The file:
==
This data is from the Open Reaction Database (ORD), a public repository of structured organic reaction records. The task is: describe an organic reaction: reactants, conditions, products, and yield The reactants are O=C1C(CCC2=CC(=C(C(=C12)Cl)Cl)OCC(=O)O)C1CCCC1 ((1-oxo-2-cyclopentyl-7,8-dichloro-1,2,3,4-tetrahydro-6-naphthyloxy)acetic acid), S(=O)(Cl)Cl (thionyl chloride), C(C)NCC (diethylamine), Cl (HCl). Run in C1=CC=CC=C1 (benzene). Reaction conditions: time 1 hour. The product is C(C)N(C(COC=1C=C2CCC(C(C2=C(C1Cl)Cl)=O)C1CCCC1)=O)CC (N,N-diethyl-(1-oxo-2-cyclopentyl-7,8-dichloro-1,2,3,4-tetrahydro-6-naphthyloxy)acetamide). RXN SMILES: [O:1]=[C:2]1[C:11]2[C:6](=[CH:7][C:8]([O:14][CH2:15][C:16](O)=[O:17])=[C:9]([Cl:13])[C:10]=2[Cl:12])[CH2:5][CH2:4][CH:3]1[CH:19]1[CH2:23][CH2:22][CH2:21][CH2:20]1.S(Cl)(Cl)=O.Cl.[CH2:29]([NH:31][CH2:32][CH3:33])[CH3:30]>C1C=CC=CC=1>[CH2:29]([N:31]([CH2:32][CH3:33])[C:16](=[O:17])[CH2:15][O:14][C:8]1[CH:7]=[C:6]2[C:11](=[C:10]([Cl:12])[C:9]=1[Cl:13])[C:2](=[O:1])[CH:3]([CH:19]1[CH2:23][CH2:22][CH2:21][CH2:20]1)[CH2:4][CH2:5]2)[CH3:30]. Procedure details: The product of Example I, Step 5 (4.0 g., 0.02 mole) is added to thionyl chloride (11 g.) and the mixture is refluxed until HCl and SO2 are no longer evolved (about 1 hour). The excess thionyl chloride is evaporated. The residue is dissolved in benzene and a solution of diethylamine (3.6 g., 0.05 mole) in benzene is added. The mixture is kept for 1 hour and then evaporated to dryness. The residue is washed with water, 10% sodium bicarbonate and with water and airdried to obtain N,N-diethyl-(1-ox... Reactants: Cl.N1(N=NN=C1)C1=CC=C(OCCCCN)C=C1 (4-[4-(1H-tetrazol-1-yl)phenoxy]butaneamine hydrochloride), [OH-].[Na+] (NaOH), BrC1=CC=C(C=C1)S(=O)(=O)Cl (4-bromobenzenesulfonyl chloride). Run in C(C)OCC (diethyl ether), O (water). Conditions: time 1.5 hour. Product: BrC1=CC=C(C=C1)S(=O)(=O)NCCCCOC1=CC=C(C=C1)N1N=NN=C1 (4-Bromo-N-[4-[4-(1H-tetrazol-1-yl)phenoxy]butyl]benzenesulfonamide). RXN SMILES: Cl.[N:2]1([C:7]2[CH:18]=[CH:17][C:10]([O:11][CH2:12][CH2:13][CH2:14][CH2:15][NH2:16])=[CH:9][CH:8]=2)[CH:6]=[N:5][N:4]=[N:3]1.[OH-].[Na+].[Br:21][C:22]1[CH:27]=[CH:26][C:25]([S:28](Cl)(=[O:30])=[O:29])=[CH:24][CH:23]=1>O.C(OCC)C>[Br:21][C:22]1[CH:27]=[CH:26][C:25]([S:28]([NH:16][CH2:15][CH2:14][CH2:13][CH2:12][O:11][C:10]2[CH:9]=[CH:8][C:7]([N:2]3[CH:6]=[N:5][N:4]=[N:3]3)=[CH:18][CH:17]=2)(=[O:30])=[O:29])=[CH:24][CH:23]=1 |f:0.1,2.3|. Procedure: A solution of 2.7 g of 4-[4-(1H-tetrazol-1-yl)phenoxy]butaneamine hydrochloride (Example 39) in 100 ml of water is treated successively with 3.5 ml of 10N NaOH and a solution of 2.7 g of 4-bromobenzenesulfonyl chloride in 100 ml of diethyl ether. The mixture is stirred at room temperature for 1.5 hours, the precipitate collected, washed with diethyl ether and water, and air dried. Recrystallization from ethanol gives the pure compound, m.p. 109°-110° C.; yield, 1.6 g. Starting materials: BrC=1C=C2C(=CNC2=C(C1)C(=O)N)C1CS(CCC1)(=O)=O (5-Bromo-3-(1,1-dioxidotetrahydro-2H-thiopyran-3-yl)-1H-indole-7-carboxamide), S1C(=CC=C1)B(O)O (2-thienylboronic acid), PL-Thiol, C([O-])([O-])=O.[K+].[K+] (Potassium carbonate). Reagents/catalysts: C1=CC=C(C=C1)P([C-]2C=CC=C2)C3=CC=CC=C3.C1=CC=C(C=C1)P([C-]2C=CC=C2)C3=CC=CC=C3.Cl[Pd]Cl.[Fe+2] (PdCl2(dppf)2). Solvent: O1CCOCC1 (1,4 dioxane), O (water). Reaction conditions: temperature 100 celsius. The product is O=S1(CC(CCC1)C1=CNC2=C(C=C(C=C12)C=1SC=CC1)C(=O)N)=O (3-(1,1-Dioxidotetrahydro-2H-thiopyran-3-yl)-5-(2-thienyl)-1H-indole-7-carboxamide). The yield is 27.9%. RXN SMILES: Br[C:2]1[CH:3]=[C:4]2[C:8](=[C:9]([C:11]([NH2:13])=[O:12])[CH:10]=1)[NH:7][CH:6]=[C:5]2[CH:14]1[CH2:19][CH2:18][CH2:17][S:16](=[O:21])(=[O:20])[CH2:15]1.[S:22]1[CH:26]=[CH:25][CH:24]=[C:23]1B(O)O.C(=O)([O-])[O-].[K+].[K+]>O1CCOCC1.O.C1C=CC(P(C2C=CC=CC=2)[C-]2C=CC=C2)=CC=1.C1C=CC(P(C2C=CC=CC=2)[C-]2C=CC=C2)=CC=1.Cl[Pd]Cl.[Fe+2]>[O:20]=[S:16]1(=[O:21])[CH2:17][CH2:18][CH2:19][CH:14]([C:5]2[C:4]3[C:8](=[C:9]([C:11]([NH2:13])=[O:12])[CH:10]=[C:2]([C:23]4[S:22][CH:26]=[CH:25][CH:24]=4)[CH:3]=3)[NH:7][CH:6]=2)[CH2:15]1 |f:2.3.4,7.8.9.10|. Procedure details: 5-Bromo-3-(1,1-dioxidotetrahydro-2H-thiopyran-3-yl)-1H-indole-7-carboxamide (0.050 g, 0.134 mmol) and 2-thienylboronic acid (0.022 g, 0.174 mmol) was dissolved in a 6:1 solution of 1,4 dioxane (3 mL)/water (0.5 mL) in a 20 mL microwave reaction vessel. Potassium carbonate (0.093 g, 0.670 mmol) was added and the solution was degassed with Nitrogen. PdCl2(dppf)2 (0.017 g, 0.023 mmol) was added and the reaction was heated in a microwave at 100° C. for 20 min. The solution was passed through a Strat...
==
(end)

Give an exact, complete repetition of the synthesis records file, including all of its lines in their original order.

This data is from the Open Reaction Database (ORD), a public repository of structured organic reaction records. The task is: describe an organic reaction: reactants, conditions, products, and yield The reactants are O=C1C(CCC2=CC(=C(C(=C12)Cl)Cl)OCC(=O)O)C1CCCC1 ((1-oxo-2-cyclopentyl-7,8-dichloro-1,2,3,4-tetrahydro-6-naphthyloxy)acetic acid), S(=O)(Cl)Cl (thionyl chloride), C(C)NCC (diethylamine), Cl (HCl). Run in C1=CC=CC=C1 (benzene). Reaction conditions: time 1 hour. The product is C(C)N(C(COC=1C=C2CCC(C(C2=C(C1Cl)Cl)=O)C1CCCC1)=O)CC (N,N-diethyl-(1-oxo-2-cyclopentyl-7,8-dichloro-1,2,3,4-tetrahydro-6-naphthyloxy)acetamide). RXN SMILES: [O:1]=[C:2]1[C:11]2[C:6](=[CH:7][C:8]([O:14][CH2:15][C:16](O)=[O:17])=[C:9]([Cl:13])[C:10]=2[Cl:12])[CH2:5][CH2:4][CH:3]1[CH:19]1[CH2:23][CH2:22][CH2:21][CH2:20]1.S(Cl)(Cl)=O.Cl.[CH2:29]([NH:31][CH2:32][CH3:33])[CH3:30]>C1C=CC=CC=1>[CH2:29]([N:31]([CH2:32][CH3:33])[C:16](=[O:17])[CH2:15][O:14][C:8]1[CH:7]=[C:6]2[C:11](=[C:10]([Cl:12])[C:9]=1[Cl:13])[C:2](=[O:1])[CH:3]([CH:19]1[CH2:23][CH2:22][CH2:21][CH2:20]1)[CH2:4][CH2:5]2)[CH3:30]. Procedure details: The product of Example I, Step 5 (4.0 g., 0.02 mole) is added to thionyl chloride (11 g.) and the mixture is refluxed until HCl and SO2 are no longer evolved (about 1 hour). The excess thionyl chloride is evaporated. The residue is dissolved in benzene and a solution of diethylamine (3.6 g., 0.05 mole) in benzene is added. The mixture is kept for 1 hour and then evaporated to dryness. The residue is washed with water, 10% sodium bicarbonate and with water and airdried to obtain N,N-diethyl-(1-ox... Reactants: Cl.N1(N=NN=C1)C1=CC=C(OCCCCN)C=C1 (4-[4-(1H-tetrazol-1-yl)phenoxy]butaneamine hydrochloride), [OH-].[Na+] (NaOH), BrC1=CC=C(C=C1)S(=O)(=O)Cl (4-bromobenzenesulfonyl chloride). Run in C(C)OCC (diethyl ether), O (water). Conditions: time 1.5 hour. Product: BrC1=CC=C(C=C1)S(=O)(=O)NCCCCOC1=CC=C(C=C1)N1N=NN=C1 (4-Bromo-N-[4-[4-(1H-tetrazol-1-yl)phenoxy]butyl]benzenesulfonamide). RXN SMILES: Cl.[N:2]1([C:7]2[CH:18]=[CH:17][C:10]([O:11][CH2:12][CH2:13][CH2:14][CH2:15][NH2:16])=[CH:9][CH:8]=2)[CH:6]=[N:5][N:4]=[N:3]1.[OH-].[Na+].[Br:21][C:22]1[CH:27]=[CH:26][C:25]([S:28](Cl)(=[O:30])=[O:29])=[CH:24][CH:23]=1>O.C(OCC)C>[Br:21][C:22]1[CH:27]=[CH:26][C:25]([S:28]([NH:16][CH2:15][CH2:14][CH2:13][CH2:12][O:11][C:10]2[CH:9]=[CH:8][C:7]([N:2]3[CH:6]=[N:5][N:4]=[N:3]3)=[CH:18][CH:17]=2)(=[O:30])=[O:29])=[CH:24][CH:23]=1 |f:0.1,2.3|. Procedure: A solution of 2.7 g of 4-[4-(1H-tetrazol-1-yl)phenoxy]butaneamine hydrochloride (Example 39) in 100 ml of water is treated successively with 3.5 ml of 10N NaOH and a solution of 2.7 g of 4-bromobenzenesulfonyl chloride in 100 ml of diethyl ether. The mixture is stirred at room temperature for 1.5 hours, the precipitate collected, washed with diethyl ether and water, and air dried. Recrystallization from ethanol gives the pure compound, m.p. 109°-110° C.; yield, 1.6 g. Starting materials: BrC=1C=C2C(=CNC2=C(C1)C(=O)N)C1CS(CCC1)(=O)=O (5-Bromo-3-(1,1-dioxidotetrahydro-2H-thiopyran-3-yl)-1H-indole-7-carboxamide), S1C(=CC=C1)B(O)O (2-thienylboronic acid), PL-Thiol, C([O-])([O-])=O.[K+].[K+] (Potassium carbonate). Reagents/catalysts: C1=CC=C(C=C1)P([C-]2C=CC=C2)C3=CC=CC=C3.C1=CC=C(C=C1)P([C-]2C=CC=C2)C3=CC=CC=C3.Cl[Pd]Cl.[Fe+2] (PdCl2(dppf)2). Solvent: O1CCOCC1 (1,4 dioxane), O (water). Reaction conditions: temperature 100 celsius. The product is O=S1(CC(CCC1)C1=CNC2=C(C=C(C=C12)C=1SC=CC1)C(=O)N)=O (3-(1,1-Dioxidotetrahydro-2H-thiopyran-3-yl)-5-(2-thienyl)-1H-indole-7-carboxamide). The yield is 27.9%. RXN SMILES: Br[C:2]1[CH:3]=[C:4]2[C:8](=[C:9]([C:11]([NH2:13])=[O:12])[CH:10]=1)[NH:7][CH:6]=[C:5]2[CH:14]1[CH2:19][CH2:18][CH2:17][S:16](=[O:21])(=[O:20])[CH2:15]1.[S:22]1[CH:26]=[CH:25][CH:24]=[C:23]1B(O)O.C(=O)([O-])[O-].[K+].[K+]>O1CCOCC1.O.C1C=CC(P(C2C=CC=CC=2)[C-]2C=CC=C2)=CC=1.C1C=CC(P(C2C=CC=CC=2)[C-]2C=CC=C2)=CC=1.Cl[Pd]Cl.[Fe+2]>[O:20]=[S:16]1(=[O:21])[CH2:17][CH2:18][CH2:19][CH:14]([C:5]2[C:4]3[C:8](=[C:9]([C:11]([NH2:13])=[O:12])[CH:10]=[C:2]([C:23]4[S:22][CH:26]=[CH:25][CH:24]=4)[CH:3]=3)[NH:7][CH:6]=2)[CH2:15]1 |f:2.3.4,7.8.9.10|. Procedure details: 5-Bromo-3-(1,1-dioxidotetrahydro-2H-thiopyran-3-yl)-1H-indole-7-carboxamide (0.050 g, 0.134 mmol) and 2-thienylboronic acid (0.022 g, 0.174 mmol) was dissolved in a 6:1 solution of 1,4 dioxane (3 mL)/water (0.5 mL) in a 20 mL microwave reaction vessel. Potassium carbonate (0.093 g, 0.670 mmol) was added and the solution was degassed with Nitrogen. PdCl2(dppf)2 (0.017 g, 0.023 mmol) was added and the reaction was heated in a microwave at 100° C. for 20 min. The solution was passed through a Strat...